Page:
Monthly Archives: November 2013

Documentary about Mark Lombardi

Last week, Swedish television showed a documentary about the artist Mark Lombardi. It can be viewed until the 22 December on their web page. Among other things, Lombardi’s work showed the connection between the intelligence community and organized crime through the bank BCCI.

Russia ignores international ruling

Reports about Russia’s recent ignorance of the International Tribunal on the Law for the Sea come from many sources, such as RIA Novosti. Although there have been many protests against Russia around the world since the seizure of the Greenpeace ship Arctic Sunrise, the political leaders of some countries have been very quiet about this. In that way, it reminds of the tragic sinking of the Rainbow Warrior.

Lack of legal equality also for hackers

During November, the hacker Jeremy Hammond received a 10 year jail sentence in the USA. Earlier, other individuals who have created computer viruses have been sentenced to jail. However, governments are sadly the leaders in this type of crime, and they get away with it. For example, the ‘Flame’ virus has been named the greatest threat against Swedish security, and it obviously originates from the governments of the USA and Israel. Even more surprising is that many other governments are not speaking up to stop this, warning for the threat or letting potential victims know how to avoid the threat.

Time to open the secret files

In November 1953, the biological warfare specialist Frank Olson died by falling from a hotel window in New York. The US government has afterwards admitted that Olson had before the fall been dosed with LSD by the CIA without his knowledge and offered his family a settlement, which they accepted. Later, facts have emerged, which speak for that Olson was actually murdered by the CIA. The investigative journalist H P Albarelli Jr. has showed that a link exists with an event in the French village Pont-Saint-Esprit in 1951. In an interview he also explains the links to the ongoing ‘war on terror’.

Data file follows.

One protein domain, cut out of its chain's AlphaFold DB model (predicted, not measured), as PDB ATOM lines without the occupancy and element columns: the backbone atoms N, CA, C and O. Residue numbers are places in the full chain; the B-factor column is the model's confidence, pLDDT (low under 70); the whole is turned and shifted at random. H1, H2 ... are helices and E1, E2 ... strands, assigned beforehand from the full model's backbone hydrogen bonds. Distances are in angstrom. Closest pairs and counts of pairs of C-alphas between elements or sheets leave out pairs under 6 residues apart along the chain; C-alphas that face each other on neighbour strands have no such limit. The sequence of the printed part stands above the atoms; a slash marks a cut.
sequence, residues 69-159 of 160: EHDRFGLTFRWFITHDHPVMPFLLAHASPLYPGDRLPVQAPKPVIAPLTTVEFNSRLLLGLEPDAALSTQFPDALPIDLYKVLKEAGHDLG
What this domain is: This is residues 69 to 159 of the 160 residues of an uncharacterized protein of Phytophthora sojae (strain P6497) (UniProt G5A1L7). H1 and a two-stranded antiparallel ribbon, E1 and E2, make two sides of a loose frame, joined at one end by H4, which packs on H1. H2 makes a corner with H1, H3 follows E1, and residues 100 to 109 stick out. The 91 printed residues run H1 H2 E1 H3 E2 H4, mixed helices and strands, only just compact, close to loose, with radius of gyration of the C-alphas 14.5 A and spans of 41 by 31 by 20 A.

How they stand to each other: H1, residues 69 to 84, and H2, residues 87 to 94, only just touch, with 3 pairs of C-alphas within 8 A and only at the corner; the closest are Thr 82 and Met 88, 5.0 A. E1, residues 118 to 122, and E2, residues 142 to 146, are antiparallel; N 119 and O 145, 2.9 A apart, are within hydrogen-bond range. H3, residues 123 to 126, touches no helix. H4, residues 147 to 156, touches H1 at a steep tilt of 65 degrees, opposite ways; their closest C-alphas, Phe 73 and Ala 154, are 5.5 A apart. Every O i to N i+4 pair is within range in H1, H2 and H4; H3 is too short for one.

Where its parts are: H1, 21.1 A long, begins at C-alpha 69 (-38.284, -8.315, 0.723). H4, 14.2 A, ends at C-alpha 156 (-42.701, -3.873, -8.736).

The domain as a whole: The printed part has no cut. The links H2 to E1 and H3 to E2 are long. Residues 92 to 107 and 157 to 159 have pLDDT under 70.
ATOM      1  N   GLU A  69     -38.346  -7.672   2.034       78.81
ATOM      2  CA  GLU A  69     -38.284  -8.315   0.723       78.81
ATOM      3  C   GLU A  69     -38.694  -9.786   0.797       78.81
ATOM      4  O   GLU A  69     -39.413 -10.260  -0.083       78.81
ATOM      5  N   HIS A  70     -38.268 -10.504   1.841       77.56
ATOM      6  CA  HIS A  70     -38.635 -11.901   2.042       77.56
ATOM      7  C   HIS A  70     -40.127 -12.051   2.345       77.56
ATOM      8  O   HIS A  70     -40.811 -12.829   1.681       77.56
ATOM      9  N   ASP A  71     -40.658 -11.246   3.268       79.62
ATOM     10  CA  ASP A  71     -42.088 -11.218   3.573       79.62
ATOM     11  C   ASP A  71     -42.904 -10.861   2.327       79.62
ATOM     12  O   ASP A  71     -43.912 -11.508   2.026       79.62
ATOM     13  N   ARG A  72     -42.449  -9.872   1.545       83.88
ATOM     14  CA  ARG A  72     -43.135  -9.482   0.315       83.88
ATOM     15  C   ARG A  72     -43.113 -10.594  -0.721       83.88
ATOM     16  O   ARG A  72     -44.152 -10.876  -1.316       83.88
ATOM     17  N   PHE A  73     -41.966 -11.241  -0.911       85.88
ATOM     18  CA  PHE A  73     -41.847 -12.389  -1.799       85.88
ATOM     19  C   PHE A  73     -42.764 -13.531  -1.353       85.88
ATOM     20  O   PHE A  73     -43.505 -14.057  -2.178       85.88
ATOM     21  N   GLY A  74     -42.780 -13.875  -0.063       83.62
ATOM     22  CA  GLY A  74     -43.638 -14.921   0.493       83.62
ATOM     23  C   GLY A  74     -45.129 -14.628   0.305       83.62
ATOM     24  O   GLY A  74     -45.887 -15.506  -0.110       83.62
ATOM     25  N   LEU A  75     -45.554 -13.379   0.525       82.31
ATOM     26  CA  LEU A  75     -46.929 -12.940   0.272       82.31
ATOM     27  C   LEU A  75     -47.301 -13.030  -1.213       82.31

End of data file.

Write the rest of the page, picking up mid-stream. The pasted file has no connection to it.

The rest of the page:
The least we can demand is that all secret files related to Olson are now opened. It is after all SIXTY YEARS AGO! Please also see the Olson Family Statement.

Like a growing cancer on society

In many countries of the world, so-called intelligence organizations are expanding their work, like a growing cancer on society. We will probably never fully know what these organizations, like the Swedish FRA, are doing with all this money. However, the Swedish newspaper DN has reported that FRA has repeatedly broken rules and pushed the boundaries of what is permissible. It is obvious that FRA is cooperating with foreign organizations involved in very questionable activities, like spying on European politicians. Despite this, a spokesperson for FRA recently said that ‘the reason we give out raw data to other countries is that we trust those we work with, and that we ourselves seek this type of information’, according to an article in Ny Teknik.

When members of Sweden’s Parliamentary Defense Committee visited FRA earlier this month, they hade before sent a number of questions, of which some were not answered by FRA. We are very surprised to read that some politicians who participated in the visit, still expressed that they were content and had confidence in FRA. As citizens and taxpayers, we have many reasons not to be content with the intelligence community, and how could we have confidence when insight is so reduced?

UK wants to stop free press

In the aftermath of The Guardian’s publications of leaks from Edward Snowden, the reactions from the UK government are becoming more and more bizzare. Earlier, counterterrorism legislation was misused to detain the partner of a journalist. Now a Royal Charter has been signed, which is by some described as the end of more than 300 years of press freedom. We certainly hope this will not stop the press from the important task, to inform the public about what the government is actually doing. Democracy is not working if voters are prevented from knowing the truth.

Whistleblower protection in Europe

Protecting whistleblowers is important in order to stop corruption and other forms of crimes. In a recent report, Transparency International has assessed the adequacy of whistleblower protection laws in 27 member countries of the European Union. One of the countries identified to have the best protection for whistleblowers is Romania.

Military rape

Headlines once again remind us of sexual violence related to military activity:
Sri Lanka: Rape of Tamil Detainees
Rape and domestic violence follow Syrian women into refugee camps
Sexual violence in the global war on terror
Is There an Army Cover-Up of Rape and Murder of Women Soldiers?
The list of examples above could unfortunately be much longer. As with other forms of government-related crime, ordinary citizens find themselves in the strange and unwanted situation of often financing both the criminals and the cover-up of the crimes, by the taxes they have to pay. This is not acceptable.